by Shawn Rhodes

Think about that company or brand you love recommending. They might cost more, they may be farther out of your way, there may even be newer versions of what they sell , but you love doing business with them.

If it’s not cost, convenience or having the most advanced product, why do each of us have businesses we’re in love with?

When we’re doing business with them, they make us feel like we’re their only customer.

Of course, we know it’s not true. They may have millions of customers all over the world, but when we’re on the phone or face-to-face with one of their employees, we feel like they’re really listening to our needs and giving us their full attention.

We’ve each experienced the opposite at some point too: When they lost the order, seemed scattered at the meeting, or shipped the wrong product. If it happens enough, we take our business to those companies that make us feel like we matter — and we’re willing to pay for the privilege.

If we want to convert and keep customers, how do we impress them from their first contact with us to long after the sale?

Interestingly, it starts with our processes. Let’s take a look at how we can make every client feel like they’re the only one.

1. Identify the ideal client experience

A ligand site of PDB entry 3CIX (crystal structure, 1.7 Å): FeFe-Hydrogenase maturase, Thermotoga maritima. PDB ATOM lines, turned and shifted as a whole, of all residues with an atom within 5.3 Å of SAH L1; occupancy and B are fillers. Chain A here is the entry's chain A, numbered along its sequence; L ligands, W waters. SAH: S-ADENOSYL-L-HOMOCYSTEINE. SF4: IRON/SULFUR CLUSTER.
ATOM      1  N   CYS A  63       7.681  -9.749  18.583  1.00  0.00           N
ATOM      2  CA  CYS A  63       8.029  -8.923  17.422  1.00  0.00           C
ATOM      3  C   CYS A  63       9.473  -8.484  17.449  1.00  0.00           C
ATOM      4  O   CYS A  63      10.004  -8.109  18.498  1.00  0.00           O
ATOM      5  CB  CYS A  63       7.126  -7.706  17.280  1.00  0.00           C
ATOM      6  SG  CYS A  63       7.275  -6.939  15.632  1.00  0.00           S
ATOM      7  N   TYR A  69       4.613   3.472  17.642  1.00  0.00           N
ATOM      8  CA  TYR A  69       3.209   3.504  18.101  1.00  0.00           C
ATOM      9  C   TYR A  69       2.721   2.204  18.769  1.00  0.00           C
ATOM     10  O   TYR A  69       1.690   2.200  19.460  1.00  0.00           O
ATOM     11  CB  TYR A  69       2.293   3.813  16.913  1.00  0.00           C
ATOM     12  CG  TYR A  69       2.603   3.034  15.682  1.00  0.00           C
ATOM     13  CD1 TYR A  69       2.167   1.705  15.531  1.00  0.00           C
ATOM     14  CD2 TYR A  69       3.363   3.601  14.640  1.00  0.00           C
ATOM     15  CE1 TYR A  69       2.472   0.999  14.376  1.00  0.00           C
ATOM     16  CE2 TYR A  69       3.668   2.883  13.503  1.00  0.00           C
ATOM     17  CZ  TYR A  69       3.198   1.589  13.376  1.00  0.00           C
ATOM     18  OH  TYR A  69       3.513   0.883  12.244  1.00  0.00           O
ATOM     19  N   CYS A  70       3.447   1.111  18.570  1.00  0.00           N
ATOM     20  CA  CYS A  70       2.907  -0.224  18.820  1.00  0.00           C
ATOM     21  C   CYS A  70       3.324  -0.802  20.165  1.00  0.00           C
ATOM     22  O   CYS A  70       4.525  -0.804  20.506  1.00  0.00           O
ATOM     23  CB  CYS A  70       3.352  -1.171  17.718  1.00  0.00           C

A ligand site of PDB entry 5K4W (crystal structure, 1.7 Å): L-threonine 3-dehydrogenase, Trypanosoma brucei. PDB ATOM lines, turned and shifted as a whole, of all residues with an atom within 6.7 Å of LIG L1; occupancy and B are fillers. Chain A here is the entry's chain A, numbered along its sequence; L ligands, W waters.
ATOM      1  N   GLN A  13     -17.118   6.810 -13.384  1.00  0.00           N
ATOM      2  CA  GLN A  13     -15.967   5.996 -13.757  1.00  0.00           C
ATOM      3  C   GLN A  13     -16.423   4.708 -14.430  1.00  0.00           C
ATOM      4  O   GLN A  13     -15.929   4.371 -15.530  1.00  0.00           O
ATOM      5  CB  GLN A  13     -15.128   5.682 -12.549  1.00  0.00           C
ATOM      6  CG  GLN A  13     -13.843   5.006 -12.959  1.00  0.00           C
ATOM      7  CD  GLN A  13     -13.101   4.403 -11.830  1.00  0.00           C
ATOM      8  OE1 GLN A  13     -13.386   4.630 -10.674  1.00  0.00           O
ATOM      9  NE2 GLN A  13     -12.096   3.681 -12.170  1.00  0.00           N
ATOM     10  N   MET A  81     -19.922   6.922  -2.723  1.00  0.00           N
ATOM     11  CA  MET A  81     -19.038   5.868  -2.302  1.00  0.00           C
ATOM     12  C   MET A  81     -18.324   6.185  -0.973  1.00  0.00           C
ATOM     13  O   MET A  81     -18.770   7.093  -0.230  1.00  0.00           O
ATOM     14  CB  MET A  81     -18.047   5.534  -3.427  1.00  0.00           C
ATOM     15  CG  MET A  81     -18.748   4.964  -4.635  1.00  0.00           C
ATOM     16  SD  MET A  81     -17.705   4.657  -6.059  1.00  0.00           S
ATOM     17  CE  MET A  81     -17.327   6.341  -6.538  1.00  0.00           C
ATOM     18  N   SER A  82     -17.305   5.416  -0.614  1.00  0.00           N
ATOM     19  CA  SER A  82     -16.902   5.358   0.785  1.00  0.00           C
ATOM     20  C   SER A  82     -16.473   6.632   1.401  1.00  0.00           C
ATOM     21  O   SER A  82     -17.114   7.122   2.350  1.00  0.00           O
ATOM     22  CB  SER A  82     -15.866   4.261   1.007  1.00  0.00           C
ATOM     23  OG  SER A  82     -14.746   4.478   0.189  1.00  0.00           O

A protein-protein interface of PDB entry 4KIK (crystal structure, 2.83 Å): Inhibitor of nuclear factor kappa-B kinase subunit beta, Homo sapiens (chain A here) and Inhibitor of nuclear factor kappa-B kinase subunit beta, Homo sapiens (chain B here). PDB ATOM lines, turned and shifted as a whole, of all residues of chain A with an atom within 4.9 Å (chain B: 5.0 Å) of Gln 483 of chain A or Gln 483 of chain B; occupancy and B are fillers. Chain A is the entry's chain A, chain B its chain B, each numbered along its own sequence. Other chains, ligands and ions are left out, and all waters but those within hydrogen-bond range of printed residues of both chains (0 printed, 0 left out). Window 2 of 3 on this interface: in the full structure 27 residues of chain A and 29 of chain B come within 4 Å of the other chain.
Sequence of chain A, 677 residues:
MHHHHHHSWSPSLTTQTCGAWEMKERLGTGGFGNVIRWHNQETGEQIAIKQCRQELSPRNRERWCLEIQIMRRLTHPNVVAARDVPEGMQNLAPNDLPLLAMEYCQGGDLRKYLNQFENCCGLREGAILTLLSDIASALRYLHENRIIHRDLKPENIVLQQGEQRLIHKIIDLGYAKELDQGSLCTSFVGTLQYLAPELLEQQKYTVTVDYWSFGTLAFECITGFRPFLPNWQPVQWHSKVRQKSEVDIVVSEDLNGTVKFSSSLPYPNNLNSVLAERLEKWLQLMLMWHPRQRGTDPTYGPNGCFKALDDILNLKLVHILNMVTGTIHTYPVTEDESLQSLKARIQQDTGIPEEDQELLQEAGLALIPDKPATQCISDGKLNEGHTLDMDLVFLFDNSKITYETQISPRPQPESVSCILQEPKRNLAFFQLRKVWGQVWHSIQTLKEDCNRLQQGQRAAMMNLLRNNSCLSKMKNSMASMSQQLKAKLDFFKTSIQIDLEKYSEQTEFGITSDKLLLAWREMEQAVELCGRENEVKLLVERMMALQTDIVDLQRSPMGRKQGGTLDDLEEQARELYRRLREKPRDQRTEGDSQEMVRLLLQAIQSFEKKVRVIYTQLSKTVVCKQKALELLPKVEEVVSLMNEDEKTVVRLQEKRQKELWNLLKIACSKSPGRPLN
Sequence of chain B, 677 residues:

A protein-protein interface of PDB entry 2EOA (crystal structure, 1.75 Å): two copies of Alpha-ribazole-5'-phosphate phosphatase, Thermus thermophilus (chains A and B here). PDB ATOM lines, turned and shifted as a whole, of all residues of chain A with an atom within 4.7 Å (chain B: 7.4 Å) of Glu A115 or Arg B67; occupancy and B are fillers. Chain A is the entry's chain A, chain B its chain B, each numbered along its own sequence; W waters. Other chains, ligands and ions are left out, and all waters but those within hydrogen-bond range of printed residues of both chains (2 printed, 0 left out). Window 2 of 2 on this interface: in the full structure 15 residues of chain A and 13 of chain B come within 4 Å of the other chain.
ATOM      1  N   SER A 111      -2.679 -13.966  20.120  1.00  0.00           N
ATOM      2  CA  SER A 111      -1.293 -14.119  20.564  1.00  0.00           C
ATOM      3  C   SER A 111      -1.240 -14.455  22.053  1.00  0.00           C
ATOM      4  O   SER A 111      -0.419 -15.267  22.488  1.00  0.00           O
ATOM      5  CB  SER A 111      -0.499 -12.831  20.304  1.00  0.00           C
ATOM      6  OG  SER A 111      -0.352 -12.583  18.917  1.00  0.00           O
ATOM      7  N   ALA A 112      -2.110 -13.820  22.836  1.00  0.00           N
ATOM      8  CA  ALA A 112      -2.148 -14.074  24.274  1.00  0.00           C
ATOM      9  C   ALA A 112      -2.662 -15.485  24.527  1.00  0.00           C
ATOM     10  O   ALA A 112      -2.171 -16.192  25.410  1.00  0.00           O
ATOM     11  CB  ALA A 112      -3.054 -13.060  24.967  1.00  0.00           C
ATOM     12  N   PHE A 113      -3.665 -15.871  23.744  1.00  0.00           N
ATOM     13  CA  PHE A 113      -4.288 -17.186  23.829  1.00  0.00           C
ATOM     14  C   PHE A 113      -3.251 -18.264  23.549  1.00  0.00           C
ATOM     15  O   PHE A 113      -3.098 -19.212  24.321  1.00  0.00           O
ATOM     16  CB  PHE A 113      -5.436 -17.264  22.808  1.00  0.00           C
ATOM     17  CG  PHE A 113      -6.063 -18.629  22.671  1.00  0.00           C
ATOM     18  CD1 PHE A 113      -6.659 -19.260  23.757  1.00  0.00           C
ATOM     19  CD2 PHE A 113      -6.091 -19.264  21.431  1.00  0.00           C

Whether we sell products, services or both, we need to know what a great experience looks like in the eyes of our clients. Do they want us to show up to the jobsite having reviewed the notes from our previous conversations? Do they want us to follow up with them within 24 hours to answer their questions?

Make a list of all the touchpoints you have with your clients from their first contact with your brand to after the sale, when they refer their friends. What are the client’s expectations of those interactions, and what would exceeding those expectations look like?

2. Make concrete objectives

Once you know what success looks like in the eyes of your customers, you need to turn those ideas into action. Group them according to the functions they belong to — call center, technicians, salespeople, installation crew, etc.

Instead of turning them over to your departments as action items, you’ll first want to make them precise and profitable; give them due dates and clear outcomes. For instance: By August 15, software will be updated to track technician notes from client interactions and be available on technicians’ tablets.

3. Make them a reality

Once you have precise and profitable objectives for creating the ideal client experience across a wide variety of functions, look at each objective and ask: “Who needs to give input into this objective or will be involved in using it?” Gather a sample of those people into a room or on a call and have them build out the action plan for making it a reality.

When customers feel like they’re your priority, they’ll make doing business with you a priority too.

 

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